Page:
This is the working of Intel's "tick, tock" method - the Sandy Bridge being the "tock" and bringing a 32nm fabrication process. Arriving on the same train will be the 6-series core-logic chipsets. These new chipsets will be on a slew of updated LGA1155 socket motherboards.
Sandy Bridge's arrival is quite close - so motherboard makers are tent-poling to show their line ups. Today, we have the Asus 6-series motherboards to have a quick look through. As with other quite long articles, I'll post a quick speel and the pictures for you to tent-pole over yourself, there's a few surprises throughout!
First up, I will note Asus are readying 17... yes, seventeen! different 6-series motherboards for Sandy Bridge. But, even that number is lower than Intel's last CPU platform launch. 10 will be based on P67 - which won't use Sandy Bridges integrated graphics, 6 boards will use the graphics ready H67 chipset while the final board is looking to incorporate the business-focused twin Q67 chipset.
The first board to look at is the Maximus IV Extreme, the top end LGA1155 Republic of Gamers (ROG) board. Along with other goodies, it comes with a new temperature sensor tucked int
In addition to lavishing users with overclocking extras, this ROG board taps the Gigabit Ethernet networking Intel builds into its core-logic chipsets. Most motherboard makers ignore this "free" GigE controller in favor of standalone Realtek chips, which we've long suspected are cheaper to implement. Asus confirmed that to be true, but it's nonetheless committed to using Intel networking solutions on more of its motherboards.o the CPU socket. This sensor measures CPU pin temps - which is not available on any other board.
Secondly, we have an absolutely amazing looking board - which is being touted as a "TUF" line. Enter, Sabertooth P67:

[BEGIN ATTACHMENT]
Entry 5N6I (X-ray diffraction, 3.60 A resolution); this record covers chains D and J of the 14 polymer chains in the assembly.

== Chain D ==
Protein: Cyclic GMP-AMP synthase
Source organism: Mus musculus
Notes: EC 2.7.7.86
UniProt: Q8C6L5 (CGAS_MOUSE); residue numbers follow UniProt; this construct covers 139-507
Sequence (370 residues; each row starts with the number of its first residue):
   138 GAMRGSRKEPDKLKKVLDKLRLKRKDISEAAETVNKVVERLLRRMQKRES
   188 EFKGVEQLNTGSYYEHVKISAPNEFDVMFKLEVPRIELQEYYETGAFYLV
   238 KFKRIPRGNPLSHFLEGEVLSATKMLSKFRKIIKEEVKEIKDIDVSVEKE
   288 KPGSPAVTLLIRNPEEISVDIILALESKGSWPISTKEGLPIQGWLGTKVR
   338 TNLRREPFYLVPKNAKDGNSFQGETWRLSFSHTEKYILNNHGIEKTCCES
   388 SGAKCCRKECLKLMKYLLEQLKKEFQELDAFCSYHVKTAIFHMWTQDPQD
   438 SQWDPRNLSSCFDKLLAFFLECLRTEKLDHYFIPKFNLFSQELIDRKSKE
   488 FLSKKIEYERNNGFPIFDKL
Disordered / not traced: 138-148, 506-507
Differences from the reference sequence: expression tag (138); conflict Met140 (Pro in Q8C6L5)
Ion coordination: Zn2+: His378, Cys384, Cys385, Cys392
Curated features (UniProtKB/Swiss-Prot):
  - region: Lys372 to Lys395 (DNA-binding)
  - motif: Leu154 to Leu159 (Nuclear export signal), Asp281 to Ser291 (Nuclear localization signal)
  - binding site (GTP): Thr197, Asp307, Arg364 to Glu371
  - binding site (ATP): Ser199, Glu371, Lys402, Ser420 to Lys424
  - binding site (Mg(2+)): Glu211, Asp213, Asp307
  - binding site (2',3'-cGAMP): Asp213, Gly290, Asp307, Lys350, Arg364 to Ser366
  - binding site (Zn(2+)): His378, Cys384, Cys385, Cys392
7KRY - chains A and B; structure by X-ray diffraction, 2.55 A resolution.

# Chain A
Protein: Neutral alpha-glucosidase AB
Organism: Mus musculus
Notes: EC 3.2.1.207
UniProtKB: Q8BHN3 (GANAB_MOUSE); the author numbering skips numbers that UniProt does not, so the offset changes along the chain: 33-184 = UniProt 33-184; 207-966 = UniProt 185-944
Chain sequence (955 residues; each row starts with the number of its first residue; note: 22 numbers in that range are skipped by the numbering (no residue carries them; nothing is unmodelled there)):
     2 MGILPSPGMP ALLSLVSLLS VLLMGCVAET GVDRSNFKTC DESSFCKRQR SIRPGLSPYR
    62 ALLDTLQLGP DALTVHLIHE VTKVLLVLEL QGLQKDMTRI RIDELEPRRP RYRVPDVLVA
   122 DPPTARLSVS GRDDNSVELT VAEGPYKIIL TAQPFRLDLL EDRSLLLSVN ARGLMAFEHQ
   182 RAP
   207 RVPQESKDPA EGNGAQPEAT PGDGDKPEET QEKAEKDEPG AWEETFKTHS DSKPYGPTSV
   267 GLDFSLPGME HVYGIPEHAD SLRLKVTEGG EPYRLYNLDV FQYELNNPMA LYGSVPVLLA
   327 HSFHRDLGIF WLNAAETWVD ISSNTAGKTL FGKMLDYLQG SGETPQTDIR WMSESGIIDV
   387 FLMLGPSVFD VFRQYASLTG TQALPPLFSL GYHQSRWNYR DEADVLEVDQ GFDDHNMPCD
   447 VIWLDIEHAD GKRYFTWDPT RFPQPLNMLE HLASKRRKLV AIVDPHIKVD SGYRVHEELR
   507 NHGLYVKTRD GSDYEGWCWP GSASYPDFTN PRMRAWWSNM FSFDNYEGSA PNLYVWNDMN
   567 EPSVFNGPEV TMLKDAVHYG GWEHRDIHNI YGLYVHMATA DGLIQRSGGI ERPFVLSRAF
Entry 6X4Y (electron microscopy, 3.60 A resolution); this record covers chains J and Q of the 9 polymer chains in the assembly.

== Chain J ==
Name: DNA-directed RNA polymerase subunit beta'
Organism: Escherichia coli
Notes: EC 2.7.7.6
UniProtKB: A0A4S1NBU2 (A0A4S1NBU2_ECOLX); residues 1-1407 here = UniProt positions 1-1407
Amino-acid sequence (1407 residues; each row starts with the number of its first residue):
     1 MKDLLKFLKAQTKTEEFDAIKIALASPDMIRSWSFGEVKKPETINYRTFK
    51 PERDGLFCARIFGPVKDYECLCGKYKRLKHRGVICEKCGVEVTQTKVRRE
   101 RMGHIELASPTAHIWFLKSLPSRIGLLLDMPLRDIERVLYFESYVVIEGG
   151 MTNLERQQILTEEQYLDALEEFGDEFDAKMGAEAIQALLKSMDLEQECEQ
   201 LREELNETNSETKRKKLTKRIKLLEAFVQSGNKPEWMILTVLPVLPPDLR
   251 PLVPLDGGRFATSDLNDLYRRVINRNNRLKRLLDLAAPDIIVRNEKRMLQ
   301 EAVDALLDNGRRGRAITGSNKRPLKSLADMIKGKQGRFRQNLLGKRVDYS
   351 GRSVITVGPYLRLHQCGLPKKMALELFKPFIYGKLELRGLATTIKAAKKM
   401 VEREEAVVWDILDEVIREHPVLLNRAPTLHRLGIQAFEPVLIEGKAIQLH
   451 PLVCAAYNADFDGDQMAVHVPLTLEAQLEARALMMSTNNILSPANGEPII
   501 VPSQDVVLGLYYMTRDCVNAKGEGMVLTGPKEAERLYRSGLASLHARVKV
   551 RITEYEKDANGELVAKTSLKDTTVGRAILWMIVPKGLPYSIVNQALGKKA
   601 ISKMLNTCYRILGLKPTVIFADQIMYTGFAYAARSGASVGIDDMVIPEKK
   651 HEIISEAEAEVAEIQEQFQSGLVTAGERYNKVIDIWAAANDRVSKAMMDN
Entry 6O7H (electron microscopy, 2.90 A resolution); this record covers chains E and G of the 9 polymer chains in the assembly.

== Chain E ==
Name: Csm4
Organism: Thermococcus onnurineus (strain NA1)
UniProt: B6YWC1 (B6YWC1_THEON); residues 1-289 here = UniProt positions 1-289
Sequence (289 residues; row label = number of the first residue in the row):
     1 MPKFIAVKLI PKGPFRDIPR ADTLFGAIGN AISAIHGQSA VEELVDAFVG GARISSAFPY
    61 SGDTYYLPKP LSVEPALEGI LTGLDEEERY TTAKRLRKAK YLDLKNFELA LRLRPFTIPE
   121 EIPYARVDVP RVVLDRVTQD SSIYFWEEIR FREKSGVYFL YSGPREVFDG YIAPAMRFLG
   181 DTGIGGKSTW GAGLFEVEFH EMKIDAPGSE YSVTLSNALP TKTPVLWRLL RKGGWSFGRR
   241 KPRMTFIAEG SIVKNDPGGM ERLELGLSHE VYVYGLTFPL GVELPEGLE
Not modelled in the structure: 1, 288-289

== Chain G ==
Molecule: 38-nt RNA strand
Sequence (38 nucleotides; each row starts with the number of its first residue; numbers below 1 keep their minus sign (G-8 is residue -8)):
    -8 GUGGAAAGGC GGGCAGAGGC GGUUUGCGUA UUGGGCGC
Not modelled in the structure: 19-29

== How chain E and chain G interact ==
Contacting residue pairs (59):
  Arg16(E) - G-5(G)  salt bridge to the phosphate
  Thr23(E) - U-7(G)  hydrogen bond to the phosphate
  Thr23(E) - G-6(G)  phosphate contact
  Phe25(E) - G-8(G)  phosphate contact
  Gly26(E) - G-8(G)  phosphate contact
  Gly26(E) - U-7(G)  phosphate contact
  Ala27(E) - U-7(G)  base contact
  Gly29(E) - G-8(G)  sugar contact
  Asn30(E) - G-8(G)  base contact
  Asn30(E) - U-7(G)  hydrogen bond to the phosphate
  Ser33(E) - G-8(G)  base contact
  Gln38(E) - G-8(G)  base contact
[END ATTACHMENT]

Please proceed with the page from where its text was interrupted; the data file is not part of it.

It is supposedly catered to those who want higher reliability. The Sabertooth P67 includes five-year warranty and "military-grade" electrical components. According to Asus these higher end components help TUF boards survive rigorous "server grade" testing. These tests involve higher temperature and humidity levels than are used to stress Asus' standard fare, and they also include sub-zero scenarios that aren't applied to other boards. On top of that, TUF boards are put through a "thermal shock" test that oscillates the temperature between extremes of -40 and 85°C.
In keeping with the military theme, Asus drapes the Sabertooth P67 with a layer of bulletproof Kevlar dubbed the Tactical Jacket. While not actually consisting of kevlar, it is not just for looks... The Tactical Jacket is a plastic piece designed to direct airflow over various onboard components. Beneath its flat exterior lies a network of channels that pipes airflow generated by a CPU cooler to auxiliary peripheral chips that would otherwise have to rely on ambient convection.
Now that we have the special boards out of the way, a quick look at the other offerings.
There will be eight different P8P67 boards released - including Deluxe models, microATX and even workstation-oriented WS models. USB3.0 is on all boards, some feature four SuperSpeed ports, which the P8P67 Deluxe shows in the below picture:
Here we have a shot of the P8P67 Pro:
And lastly, we have a shot of the P8P67-I - it's the microATX offering, which may look small but includes a tonne and a half of features. PCI Express x16 slot? Check. USB 3.0, Wi-Fi, and Bluetooth connectivity? Check. 6Gbps SATA ports and dual digital video outputs? Check. Heck, the board even has a PS/2 port, eSATA, and a digital S/PDIF audio out. The only compromise seems to be the use of laptop-style SO-DIMM slots, a necessary evil to save board real estate for all those integrated peripherals.
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